Industry Opinion: Scale Shouldn’t Be a Barrier to Listening, and Acting, Properly
By Chris Owen on April 26th 2016Read this article on our full site
What can established retail brands learn from ankle-nipping start-ups? Chris Owen discusses, from personal experience, what they should be taking note of.
This might be the worst kept secret in Christendom, but I have a thing about customer service and brands treating us with respect when we deal with them.
This extends to dealings over social platforms, where the need for personality is almost more pronounced because of the non-face-to-face aspect of the engagement.
What’s increasingly prevalent about this bugbear, however, is that more and more often the brands which treat their customers best are on the small size rather than the large.
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Take last week as an example.
On the one hand you have a delivery of Nespresso-machine compatible capsules from the folk at Pact Coffee which, on arriving, turned out not to neatly fit our own machine and instead clunked their way through delivering a shot of murky brown goo.
I dropped the team a line and they responded with a heartfelt apology and an immediate credit refund on my account.
They didn’t ask for the capsules to be sent back first before crediting my account, but they did ask what Nespresso machine we have at home, so they can continue to refine the design of their own pods and avoid incompatibility in the future.
It’s a simple thing, but listening to feedback and taking it as support to your own innovation should be an obvious tactic.
If something doesn’t work it might not always be the consumer’s fault.
This extends to their social feeds which always reply and chip in when you mention them in comments or someone suggests them as a good source of coffee.
Great stuff. A lot can be learned from this.
…Versus the established
On the other hand to Pact, we have the (somehow profit making) British high street book and stationery shop WHSmith.
Now, to be clear, I in no way envy whoever has to handle their social accounts as this must be a Herculean task.
“Hi @WHSmith, why are your carpets so dirty?”
“Hey @WHSmith, any chance of getting your lighting to function properly?”
“Hello @WHSmith, what do you actually sell?”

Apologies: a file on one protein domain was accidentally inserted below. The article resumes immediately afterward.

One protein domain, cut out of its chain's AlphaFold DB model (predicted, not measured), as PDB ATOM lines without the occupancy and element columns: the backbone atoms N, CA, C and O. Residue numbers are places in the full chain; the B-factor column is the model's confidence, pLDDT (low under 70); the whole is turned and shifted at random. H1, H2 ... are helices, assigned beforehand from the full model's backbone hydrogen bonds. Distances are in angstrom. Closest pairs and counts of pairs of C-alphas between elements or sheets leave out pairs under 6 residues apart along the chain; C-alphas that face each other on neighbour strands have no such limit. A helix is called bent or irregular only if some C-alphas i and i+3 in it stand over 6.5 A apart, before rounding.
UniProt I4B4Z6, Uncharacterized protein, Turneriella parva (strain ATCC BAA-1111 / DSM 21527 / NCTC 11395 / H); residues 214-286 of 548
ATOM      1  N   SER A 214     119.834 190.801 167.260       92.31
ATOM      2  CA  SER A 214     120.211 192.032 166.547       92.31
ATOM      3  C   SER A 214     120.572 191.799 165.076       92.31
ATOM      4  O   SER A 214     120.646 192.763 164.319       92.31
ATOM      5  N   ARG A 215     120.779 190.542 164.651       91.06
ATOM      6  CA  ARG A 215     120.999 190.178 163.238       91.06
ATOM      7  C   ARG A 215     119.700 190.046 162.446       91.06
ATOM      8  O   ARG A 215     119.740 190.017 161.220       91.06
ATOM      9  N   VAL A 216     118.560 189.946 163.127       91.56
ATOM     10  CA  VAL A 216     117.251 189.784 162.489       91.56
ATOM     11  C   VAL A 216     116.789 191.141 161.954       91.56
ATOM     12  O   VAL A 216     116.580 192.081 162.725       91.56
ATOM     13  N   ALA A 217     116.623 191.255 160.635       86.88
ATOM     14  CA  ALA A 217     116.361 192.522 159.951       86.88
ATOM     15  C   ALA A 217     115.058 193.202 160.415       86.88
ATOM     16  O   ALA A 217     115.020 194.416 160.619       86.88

However, you do expect a modicum of care when they respond to complaints.
This weekend I popping into a central London store to get some water, a chocolate bar, and – don’t laugh – some football stickers.
Aside from almost breaking the water bottle on the counter when the salesperson slammed it down after scanning it, I was then asked “Why are you buying these,? What are they for?” when I asked for the football stickers behind the counter.
I mumbled, “they’re for my nephew.”
What I really wanted to say was: “I’m basically a seven year old at heart. Collecting football stickers is something I can vaguely still get away with at 37, and I can always claim they’re for a small nephew if someone like you for some reason has the temerity to ask me why I’m buying them when quite frankly it’s none of your – or anyone else’s (unless they’re collecting and play swapsies) – business.”
But that was too long a reply and there was a line growing behind me.
So I tweeted WHSmith and suggested the staff don’t smash the goods their customers are trying to buy (I didn’t have space to fit in the sticker gripe), and got a ‘thank you, sorry’ in reply.
Fair enough I guess, but there was no character, no personality to it.
I appreciate that the larger the company, the higher the social traffic they must have to deal with, but that shouldn’t be the barrier to proper handling of enquiries, complaints, and thank yous.
Character and personality shouldn’t be the sole domain of the nippy little start-up.
In fact, there’s a case for the bigger businesses learning from such agile outfits, and adopting some of the best practice they’re demonstrating.